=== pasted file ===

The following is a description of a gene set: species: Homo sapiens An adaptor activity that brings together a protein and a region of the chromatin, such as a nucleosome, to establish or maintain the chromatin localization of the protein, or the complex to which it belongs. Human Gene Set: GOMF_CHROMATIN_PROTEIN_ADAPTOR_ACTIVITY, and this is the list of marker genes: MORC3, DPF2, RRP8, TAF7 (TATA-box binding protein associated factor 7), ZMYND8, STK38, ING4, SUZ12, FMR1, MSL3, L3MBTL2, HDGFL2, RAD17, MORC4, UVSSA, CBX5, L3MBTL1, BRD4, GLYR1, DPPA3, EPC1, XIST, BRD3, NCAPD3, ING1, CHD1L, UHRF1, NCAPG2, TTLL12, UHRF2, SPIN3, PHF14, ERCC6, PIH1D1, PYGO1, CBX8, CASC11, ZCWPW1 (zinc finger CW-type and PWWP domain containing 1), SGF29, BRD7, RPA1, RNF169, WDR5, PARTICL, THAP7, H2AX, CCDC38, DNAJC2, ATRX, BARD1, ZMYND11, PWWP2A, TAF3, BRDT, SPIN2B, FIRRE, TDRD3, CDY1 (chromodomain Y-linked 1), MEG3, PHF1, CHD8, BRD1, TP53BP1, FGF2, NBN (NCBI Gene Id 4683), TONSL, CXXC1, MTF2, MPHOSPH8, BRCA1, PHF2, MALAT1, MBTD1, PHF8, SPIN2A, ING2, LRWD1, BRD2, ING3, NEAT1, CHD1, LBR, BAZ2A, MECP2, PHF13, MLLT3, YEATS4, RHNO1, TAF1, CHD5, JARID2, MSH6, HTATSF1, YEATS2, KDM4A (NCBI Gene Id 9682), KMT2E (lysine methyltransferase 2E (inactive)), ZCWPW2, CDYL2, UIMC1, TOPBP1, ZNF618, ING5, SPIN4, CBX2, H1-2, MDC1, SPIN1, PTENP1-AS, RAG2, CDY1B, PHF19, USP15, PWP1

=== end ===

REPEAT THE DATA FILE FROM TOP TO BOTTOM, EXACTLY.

The following is a description of a gene set: species: Homo sapiens An adaptor activity that brings together a protein and a region of the chromatin, such as a nucleosome, to establish or maintain the chromatin localization of the protein, or the complex to which it belongs. Human Gene Set: GOMF_CHROMATIN_PROTEIN_ADAPTOR_ACTIVITY, and this is the list of marker genes: MORC3, DPF2, RRP8, TAF7 (TATA-box binding protein associated factor 7), ZMYND8, STK38, ING4, SUZ12, FMR1, MSL3, L3MBTL2, HDGFL2, RAD17, MORC4, UVSSA, CBX5, L3MBTL1, BRD4, GLYR1, DPPA3, EPC1, XIST, BRD3, NCAPD3, ING1, CHD1L, UHRF1, NCAPG2, TTLL12, UHRF2, SPIN3, PHF14, ERCC6, PIH1D1, PYGO1, CBX8, CASC11, ZCWPW1 (zinc finger CW-type and PWWP domain containing 1), SGF29, BRD7, RPA1, RNF169, WDR5, PARTICL, THAP7, H2AX, CCDC38, DNAJC2, ATRX, BARD1, ZMYND11, PWWP2A, TAF3, BRDT, SPIN2B, FIRRE, TDRD3, CDY1 (chromodomain Y-linked 1), MEG3, PHF1, CHD8, BRD1, TP53BP1, FGF2, NBN (NCBI Gene Id 4683), TONSL, CXXC1, MTF2, MPHOSPH8, BRCA1, PHF2, MALAT1, MBTD1, PHF8, SPIN2A, ING2, LRWD1, BRD2, ING3, NEAT1, CHD1, LBR, BAZ2A, MECP2, PHF13, MLLT3, YEATS4, RHNO1, TAF1, CHD5, JARID2, MSH6, HTATSF1, YEATS2, KDM4A (NCBI Gene Id 9682), KMT2E (lysine methyltransferase 2E (inactive)), ZCWPW2, CDYL2, UIMC1, TOPBP1, ZNF618, ING5, SPIN4, CBX2, H1-2, MDC1, SPIN1, PTENP1-AS, RAG2, CDY1B, PHF19, USP15, PWP1